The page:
The Conservative Party has a deep structural problem: its future, and that of the country, hinges on providing a better deal for young and working-age voters, but the core of its electoral coalition are older and retired voters.
Housing is the most obvious battlefield on which this dilemma is playing out. Elements of the Government, seemingly led by Robert Jenrick, are serious about getting houses built and getting them built in the south, where they’re needed. Tory backbenchers, worried about opportunist anti-development posturing by the Liberal Democrats, are fiercely opposed.
But Rishi Sunak’s GB News debut highlighted another front on which the party will have to face a reckoning sooner or later: pensions.
In his interview, the Chancellor confirmed that the Government plans to abide by the ‘Triple Lock’, the Cameron-era policy which guarantees that pensions will rise by 2.5%, inflation, or in line with wages – whichever is greater.
There may have been a case for this policy when it was first introduced. But more than ten years on from the recession, it has rightly become a focus of ire for those concerned with intergenerational inequality because it guarantees that pensioners will continue to get better and better off, regardless of their improved economic situation or the challenges faced by the rest of the nation.
Bad as this was before, the unique economic conditions created by the pandemic look set to make things even worse. Shutting down whole sections of the economy for over a year has, understandably, suppressed wage growth to a huge (and artificially engineered) extent.
As the economy rebounds, so will wages. And so, thanks to the triple lock, will pensions. Sunak suggested this could see pensioners’ incomes rising by eight per cent in a single year, even though said incomes have not suffered the dip that wages are bouncing back from.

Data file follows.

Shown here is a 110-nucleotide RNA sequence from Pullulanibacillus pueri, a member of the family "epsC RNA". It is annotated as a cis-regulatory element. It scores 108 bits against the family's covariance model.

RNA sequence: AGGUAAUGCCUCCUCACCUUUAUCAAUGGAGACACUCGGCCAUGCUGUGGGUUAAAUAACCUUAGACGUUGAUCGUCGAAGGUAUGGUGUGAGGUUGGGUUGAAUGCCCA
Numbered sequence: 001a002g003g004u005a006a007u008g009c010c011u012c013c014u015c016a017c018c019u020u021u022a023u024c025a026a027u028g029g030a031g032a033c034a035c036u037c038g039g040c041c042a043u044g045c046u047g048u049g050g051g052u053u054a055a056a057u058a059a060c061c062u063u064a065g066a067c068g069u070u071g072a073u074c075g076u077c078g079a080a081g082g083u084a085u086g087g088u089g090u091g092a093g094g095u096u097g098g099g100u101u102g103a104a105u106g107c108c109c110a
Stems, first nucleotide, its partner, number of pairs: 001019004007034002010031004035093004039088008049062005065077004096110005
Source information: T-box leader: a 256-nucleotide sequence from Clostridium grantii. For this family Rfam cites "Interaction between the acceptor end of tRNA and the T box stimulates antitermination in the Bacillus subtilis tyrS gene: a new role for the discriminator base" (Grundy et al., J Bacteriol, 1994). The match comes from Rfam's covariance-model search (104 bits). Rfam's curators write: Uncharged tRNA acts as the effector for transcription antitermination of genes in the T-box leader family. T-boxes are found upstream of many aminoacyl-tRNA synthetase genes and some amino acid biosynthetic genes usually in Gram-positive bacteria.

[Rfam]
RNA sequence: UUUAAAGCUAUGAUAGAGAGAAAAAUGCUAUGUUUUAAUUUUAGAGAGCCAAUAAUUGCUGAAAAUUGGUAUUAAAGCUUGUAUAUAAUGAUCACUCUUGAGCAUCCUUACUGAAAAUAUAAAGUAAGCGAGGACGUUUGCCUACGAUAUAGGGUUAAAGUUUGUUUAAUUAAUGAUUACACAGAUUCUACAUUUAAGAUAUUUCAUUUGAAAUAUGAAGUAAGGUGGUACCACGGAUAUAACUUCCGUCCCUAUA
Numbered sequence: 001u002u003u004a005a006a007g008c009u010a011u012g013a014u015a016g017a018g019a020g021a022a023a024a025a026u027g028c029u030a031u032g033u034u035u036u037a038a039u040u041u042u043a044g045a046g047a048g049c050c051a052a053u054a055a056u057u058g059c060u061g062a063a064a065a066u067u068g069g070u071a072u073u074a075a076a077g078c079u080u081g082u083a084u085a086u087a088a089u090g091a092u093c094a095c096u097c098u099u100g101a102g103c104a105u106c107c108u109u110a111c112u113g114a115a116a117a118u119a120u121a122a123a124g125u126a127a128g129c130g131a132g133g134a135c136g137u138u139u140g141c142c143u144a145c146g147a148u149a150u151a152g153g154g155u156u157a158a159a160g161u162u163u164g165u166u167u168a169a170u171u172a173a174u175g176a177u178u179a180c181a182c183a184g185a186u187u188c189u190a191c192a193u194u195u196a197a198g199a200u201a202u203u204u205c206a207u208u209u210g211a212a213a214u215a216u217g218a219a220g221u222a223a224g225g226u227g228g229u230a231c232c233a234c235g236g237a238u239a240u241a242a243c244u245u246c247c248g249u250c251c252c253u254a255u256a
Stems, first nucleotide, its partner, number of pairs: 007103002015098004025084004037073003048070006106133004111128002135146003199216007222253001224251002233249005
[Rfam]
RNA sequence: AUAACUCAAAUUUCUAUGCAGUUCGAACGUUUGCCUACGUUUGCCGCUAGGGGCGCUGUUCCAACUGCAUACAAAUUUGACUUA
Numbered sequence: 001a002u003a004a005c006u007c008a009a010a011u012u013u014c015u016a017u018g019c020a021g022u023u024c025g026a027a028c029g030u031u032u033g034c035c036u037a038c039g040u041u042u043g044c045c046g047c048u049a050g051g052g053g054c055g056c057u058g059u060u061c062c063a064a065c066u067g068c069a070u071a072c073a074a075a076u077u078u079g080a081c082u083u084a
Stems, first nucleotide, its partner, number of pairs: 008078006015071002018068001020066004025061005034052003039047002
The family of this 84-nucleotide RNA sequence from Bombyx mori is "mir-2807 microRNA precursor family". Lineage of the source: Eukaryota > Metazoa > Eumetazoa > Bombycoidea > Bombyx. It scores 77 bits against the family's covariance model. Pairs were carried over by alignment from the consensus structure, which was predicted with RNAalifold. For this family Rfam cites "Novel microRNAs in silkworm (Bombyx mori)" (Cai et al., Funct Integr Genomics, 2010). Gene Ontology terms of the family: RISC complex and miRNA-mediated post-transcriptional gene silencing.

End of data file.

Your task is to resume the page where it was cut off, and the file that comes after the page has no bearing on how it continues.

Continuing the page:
This is indefensible. It is especially so if the Treasury starts pleading fiscal rectitude to start scaling down Covid-19 support (even whilst parts of the country are still in lockdown) and restraining spending in other areas that benefit working-age people, or failing to subsidise Net Zero policies which will impose substantial costs on millions of households (another issue Andrew Neil pressed him on).
The Chancellor could surely win support for a one-off exemption to the Triple Lock, justified on the same grounds as the Government’s one-off setting aside of the 0.7 per cent target for overseas aid spending.
But that still leaves the question of what to do about the triple lock in the long-term. Left in place, it will continue to misallocate public funds and fuel generational conflict. But those demanding the Government abandon pension protection altogether are whistling in the wind. The grey vote underpins the Tory coalition, and the Party is not going to adopt a strategy that doesn’t reflect that reality.
So how about meeting in the middle: replace the triple lock with a ‘double lock’, and abandon the link to wage growth?
Such a policy would still protect pensioners’ incomes from being eaten away by inflation (such as there is), and ensure a small but consistent year-on-year increase, whilst making the policy much more affordable in the long term and freeing up public money for people and projects that actually need it.
There is no good reason for pension increases to match wage increases, after having outstripped them for so long. Preventing this unnecessary transfer of wealth to the already wealthy will be a test of Sunak’s credentials as a ‘fiscal conservative’, and the Government’s claims to govern for the entire nation.
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